Tips Wellbeing

How to Navigate IB during a Pandemic

Let’s be honest, this current pandemic has taken a toll on society in various ways. Whether you like it or not, everyone has been impacted. Unfortunately, the majority of people are affected in a negative way. However, what if I tell you there’s a way to make it better? A way to maximize your efforts so you can have that so envied “productive summer”. I’ll share my experiences, and explain things you can do to keep yourself engaged. Oh, and did I mention food!

As soon as my high school decided to go remote, my friends and I all thought everything would go smoothly. Little did we know, we were not prepared whatsoever. Simply just waking up in the morning and submitting work on time was a problem for me. I had no motivation, and with questions continuing to arise, there were no helpful answers. Listed below is what you can do to maximize your learning. 

  1. Time Management
  2. Motivation Incentives
  3. Working with people
  4. Watching “Future” Inspiration Videos
  5. Getting To Work

1. Time Management

This is the one thing that guarantees our goals to be achieved, but it is the hardest to do. 

  • Waking Up Early – This might be different for everybody, but I discovered when I wake up at a later time, I’m less likely to even want to get anything done. Waking up earlier gives you a “head-start in the morning” feeling. Along with that bright and early feeling we used to get in school.
  • Block Studying With Breaks – Ahh the classic block schedule. Now, some of you might be used to this and hate it. However, I find it works for me. After a great start to your morning, plan how long you want to study or work on a certain task. It should range from about an hour to 2 hours. Depending on the amount of time used to work, take ¼ of that block for a break. For example, with a 90-minute block, you would have a 22.5-minute break. I usually round this up to 25 or 30 minutes. 😌

2. Motivation Incentives

A good old prize always pushes us to do most tasks. However, if your parents are like mine, they believe, your future should be your motivator. Not saying that it’s wrong but sometimes we need more short-term rewards.

On my first SAT Practice Test, I didn’t do so hot (my study schedule lacked major components, and I never was motivated to start). Despite this, little things like baking cakes, cooking food, and buying treats gave me a reason to try and work towards my goal. Even the little things like getting two hours of work done deserved some celebration. For example, after a somewhat productive day, I would de-stress by baking and cooking new things.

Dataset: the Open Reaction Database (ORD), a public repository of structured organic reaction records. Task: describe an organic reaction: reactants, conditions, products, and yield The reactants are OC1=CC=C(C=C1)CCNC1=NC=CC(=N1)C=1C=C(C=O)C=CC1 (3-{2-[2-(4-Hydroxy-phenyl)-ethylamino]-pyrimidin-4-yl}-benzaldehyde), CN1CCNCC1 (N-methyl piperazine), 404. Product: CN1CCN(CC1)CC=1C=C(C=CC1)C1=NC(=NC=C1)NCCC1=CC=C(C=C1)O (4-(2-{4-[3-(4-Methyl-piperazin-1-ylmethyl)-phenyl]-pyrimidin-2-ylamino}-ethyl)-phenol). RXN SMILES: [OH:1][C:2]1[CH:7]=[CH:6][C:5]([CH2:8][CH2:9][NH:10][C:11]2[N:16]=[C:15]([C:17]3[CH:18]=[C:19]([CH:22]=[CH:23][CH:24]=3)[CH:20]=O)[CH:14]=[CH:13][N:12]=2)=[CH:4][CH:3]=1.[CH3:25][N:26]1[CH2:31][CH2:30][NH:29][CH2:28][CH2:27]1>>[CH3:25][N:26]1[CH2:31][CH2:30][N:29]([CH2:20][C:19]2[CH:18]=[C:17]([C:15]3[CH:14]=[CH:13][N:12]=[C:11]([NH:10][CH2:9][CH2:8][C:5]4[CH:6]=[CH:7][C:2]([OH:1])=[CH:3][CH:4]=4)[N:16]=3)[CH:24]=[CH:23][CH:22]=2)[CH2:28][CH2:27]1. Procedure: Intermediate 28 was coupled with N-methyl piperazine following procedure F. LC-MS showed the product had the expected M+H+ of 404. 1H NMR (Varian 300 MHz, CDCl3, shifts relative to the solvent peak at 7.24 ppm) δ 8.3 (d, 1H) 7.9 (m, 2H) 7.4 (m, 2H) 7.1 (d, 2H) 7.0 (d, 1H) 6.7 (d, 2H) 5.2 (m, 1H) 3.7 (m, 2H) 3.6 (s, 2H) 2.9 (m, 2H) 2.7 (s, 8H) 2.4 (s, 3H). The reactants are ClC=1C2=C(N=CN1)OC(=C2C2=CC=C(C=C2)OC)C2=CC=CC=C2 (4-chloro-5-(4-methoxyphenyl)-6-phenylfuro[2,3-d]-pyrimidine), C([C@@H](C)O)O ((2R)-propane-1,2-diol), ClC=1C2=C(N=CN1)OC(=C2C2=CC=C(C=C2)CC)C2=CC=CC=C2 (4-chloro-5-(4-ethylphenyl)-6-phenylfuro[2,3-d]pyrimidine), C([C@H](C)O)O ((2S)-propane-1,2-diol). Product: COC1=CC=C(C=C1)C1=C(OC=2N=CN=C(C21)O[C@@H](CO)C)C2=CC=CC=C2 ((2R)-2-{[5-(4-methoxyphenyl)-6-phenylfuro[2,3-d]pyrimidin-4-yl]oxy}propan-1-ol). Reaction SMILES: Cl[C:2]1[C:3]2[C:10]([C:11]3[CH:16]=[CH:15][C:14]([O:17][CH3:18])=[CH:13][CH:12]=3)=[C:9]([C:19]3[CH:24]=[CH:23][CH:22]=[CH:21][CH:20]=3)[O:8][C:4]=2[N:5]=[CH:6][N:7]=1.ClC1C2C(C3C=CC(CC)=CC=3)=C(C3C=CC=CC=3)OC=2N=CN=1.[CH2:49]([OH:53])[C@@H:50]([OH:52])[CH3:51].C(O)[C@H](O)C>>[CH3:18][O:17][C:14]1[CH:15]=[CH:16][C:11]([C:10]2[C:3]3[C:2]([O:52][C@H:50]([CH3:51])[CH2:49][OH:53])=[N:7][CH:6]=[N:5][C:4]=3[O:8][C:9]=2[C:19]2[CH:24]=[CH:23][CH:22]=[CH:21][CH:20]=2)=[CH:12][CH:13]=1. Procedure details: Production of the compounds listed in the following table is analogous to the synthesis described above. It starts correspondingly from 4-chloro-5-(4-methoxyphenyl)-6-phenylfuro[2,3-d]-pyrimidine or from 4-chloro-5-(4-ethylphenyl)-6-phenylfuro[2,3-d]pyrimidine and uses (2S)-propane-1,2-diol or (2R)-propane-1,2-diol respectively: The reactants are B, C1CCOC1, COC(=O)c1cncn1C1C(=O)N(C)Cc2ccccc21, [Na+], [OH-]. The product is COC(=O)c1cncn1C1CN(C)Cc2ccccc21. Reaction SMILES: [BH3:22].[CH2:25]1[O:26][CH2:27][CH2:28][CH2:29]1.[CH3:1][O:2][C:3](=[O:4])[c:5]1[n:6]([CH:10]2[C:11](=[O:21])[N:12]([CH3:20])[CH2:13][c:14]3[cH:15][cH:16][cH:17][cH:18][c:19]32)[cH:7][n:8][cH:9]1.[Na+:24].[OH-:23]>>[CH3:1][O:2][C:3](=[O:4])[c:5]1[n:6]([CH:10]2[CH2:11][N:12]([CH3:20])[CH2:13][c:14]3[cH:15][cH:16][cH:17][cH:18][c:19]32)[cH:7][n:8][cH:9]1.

Here are some recipe ideas:

If you need some inspiration, here is a link to a slideshow composed of complete and easy recipes that you can make as your motivator. I’ve tried all of them, with delicious and satisfying results! All in moderation though🥰

3. Working with People

A quote from the famous song “Lean on Me” by Bill Withers sings, “Lean on me when you’re not strong, I’ll need a friend, someone, I’ll help you carry on🎶…” Working with others helps to lessen the load a little bit, especially when you have people who are willing to keep you accountable and encourage you to be productive. 

4. Watching “Future” Inspiration Videos

For those of you who are future-driven, this could be familiar to you: “If we could unfold the future, our present would be our greatest care”. Simply just watching YouTube and Tik Tok or reading articles could get you motivated to learn during this pandemic. It can give you a sense of hope of how things will hopefully return to. This is the best time to put in the work so that you can reap the benefits in the future. By watching future-oriented videos such as college decisions, dorm tours, grad parties, first job experiences, and the like, you can remind yourself of what you’re striving for. It could even be a way to take a break from your work while still having your eyes on the prize. ❅

5. Getting To Work

This is the most crucial and most rewarding part of learning in a pandemic.  After following all these steps above, you can start getting to work and pushing towards what you’re trying to pursue. Get seated in a comfortable area with minimal distractions and all resources needed to succeed nearby. Even if you don’t feel like it, start it at first, and ease into the groove. After 30 solid minutes, give yourself a break and see if you liked it. If not, reflect on what ways you could try again and implement that in the next practice round. If yes, continue and reach for the stars. ✶

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